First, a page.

Number of Kenyans going hungry doubles to 3m: Red Cross

Nairobi  - The number of Kenyans needing emergency food aid has doubled in the past three months to three million, the Red Cross said on Tuesday, as the impact of a devastating drought worsens.

Kenya is one of several East African countries suffering from food crises, along with Ethiopia; South Sudan, where famine has already been declared; and Somalia, on the brink of its third famine in 25 years.

Outside the region, Yemen and Nigeria are also facing famine, in what the United Nations has called the worst humanitarian crisis since the end of World War II.

Like many of its neighbours, Kenya is suffering the effects of two failed rainy seasons in a row, hugely reducing crop harvests. Food prices have soared, pushing inflation to a five-year high of nine percent in February.

"The situation is getting worse every day. Malnutrition rates among children are steadily climbing. Children are getting sick, and livelihoods of families have been decimated following the loss of thousands of their livestock," Dr Abbas Gullet, secretary general of the Kenya Red Cross Society, said in a statement.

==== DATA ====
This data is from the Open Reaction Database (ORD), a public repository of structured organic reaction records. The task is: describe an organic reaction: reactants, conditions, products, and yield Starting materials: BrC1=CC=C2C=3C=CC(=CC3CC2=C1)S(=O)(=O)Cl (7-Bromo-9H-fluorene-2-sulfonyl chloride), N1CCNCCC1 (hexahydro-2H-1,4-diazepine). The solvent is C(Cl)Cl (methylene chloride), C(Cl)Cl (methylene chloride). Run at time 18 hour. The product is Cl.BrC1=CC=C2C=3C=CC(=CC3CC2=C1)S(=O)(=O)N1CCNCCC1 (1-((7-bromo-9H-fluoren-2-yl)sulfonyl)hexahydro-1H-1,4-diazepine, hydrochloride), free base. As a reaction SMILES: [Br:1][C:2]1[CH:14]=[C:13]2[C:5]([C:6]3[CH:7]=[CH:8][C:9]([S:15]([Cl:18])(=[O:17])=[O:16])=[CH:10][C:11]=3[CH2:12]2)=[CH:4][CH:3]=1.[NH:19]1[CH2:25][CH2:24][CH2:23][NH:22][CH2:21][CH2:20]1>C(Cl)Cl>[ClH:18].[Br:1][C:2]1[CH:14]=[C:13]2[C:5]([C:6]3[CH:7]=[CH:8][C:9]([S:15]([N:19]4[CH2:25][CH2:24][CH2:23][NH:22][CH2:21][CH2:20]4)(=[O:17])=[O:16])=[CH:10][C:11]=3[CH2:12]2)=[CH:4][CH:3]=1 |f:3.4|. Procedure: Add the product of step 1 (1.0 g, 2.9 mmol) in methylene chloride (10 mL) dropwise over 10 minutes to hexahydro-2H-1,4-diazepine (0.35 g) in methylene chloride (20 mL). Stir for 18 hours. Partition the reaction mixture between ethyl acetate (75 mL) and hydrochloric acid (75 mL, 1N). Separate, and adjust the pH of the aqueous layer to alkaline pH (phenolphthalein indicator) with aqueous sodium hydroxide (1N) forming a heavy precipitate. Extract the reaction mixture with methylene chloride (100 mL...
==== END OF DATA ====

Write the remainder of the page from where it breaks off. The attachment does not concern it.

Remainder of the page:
"It is more and more difficult for people to access water - people are having to travel for up to three times as long just to get water for their family."

In Kenya the drought has also exacerbated clashes between pastoralist communities, which have left over 30 people dead, and also imperilled wildlife - a main drawcard for tourists.

The number of Kenyans going hungry could increase to four million in the coming weeks, the statement said.

More than 340 000 children under the age of five are also acutely malnourished.

"We are running out of words to describe the situation in affected parts of Kenya, and across the region," said Fatoumata Nafo-Traore, the International Federation of Red Cross regional director for Africa.

"Our message is simple: humanitarian organisations need resources to respond at the scale that is needed. If we don't, then thousands of people may die, and children will be affected for the rest of their lives.

"And we won't be able to say 'we didn't know'."

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